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Old 12-10-2008, 06:23 PM
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It's really hard to say something about them only on the basis of photos.

When I watch their photos or videos I've impressed that I don't see people but marionettes. For all pictures they look almost the same with the same smile with the same face impression. Sometimes I wonder are they alive or not. Or maybe there's really nothing between them. Or they doesn't show they real emotions outside because that's Japan and that's much different culture than our louder western.
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Old 12-11-2008, 12:41 PM
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Quote:
Originally Posted by Elspeth View Post
Kiko, like Masako, spent considerable time in her youth living in other countries, and she was exposed to the western way of thinking about relationships. Naruhito also spent time in England and has some experience of those other perspectives, so he and Masako probably have some mutual understanding there. Prince Akishino, on the other hand, seems to be very traditional (despite his own stint at Oxford), and it's very possible that he and Kiko might not have the same sort of mutual understanding that his brother and sister in law have.
I do think that the Akishino marriage was in the beginning definitely based on love - or passion or infatuation, whatever: what exactly, I am not going to discuss here, but my point is: on personal attraction on both sides. I am not sure if for this it was even necessary for Kiko to grow up abroad - I am sure that many Japanese young g.irls are dreaming of romantic love who have never been outside of Japan - Japan is not cut off from the rest of the world to such a degree as to prevent that.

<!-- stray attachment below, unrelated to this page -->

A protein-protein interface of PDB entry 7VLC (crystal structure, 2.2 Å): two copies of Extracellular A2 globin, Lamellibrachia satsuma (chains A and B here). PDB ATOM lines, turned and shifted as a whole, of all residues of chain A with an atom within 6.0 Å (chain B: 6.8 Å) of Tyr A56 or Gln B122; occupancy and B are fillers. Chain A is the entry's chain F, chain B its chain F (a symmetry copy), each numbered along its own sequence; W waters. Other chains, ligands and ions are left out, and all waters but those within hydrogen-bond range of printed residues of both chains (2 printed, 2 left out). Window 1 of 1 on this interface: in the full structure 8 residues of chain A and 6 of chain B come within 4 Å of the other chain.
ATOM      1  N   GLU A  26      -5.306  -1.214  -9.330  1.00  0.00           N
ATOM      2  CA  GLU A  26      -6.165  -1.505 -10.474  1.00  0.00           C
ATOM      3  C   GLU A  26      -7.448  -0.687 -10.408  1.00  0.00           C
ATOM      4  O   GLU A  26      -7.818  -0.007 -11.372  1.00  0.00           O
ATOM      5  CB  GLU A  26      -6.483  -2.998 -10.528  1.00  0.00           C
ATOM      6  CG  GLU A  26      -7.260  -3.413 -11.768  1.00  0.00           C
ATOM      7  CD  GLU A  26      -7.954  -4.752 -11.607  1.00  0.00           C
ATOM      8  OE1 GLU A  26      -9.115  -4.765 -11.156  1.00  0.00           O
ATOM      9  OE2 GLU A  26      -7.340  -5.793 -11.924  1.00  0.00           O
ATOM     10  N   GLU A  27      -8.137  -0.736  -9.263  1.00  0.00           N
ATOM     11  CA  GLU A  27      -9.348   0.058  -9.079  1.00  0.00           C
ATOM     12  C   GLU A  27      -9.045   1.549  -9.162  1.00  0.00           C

And I think that it is this beginning what makes things so hard for Kiko. You open up yourself in a different way and make yourself much more vulnerable when you marry for love. An arranged marriage may give less but also is asking less of you.

Akishino, IMO, was also very much in love in the beginning but, as I said before, he just wanted the pleasure and not the hard work. (And a successful marriage, especially in the modern sense, is always hard work. Here again: the traditional form may give less personal satisfaction but it also asks less personal efforts from the partners.) You can see this phenomenon also in Western men, as Jia says: "I've seen similar circumstances in real life, and what's always so heartbreaking is that the wives want to work it out someway to have a close and warm relationship, but husbands don't dare to." (I suppose she is not talking of real life only in Japan...) (To get this clear: there may also be women who are "lazy" in this way but, as, traditionally, they were, also in the Western world, more dependent on a working relationship than men they would be usually more committed and active here.)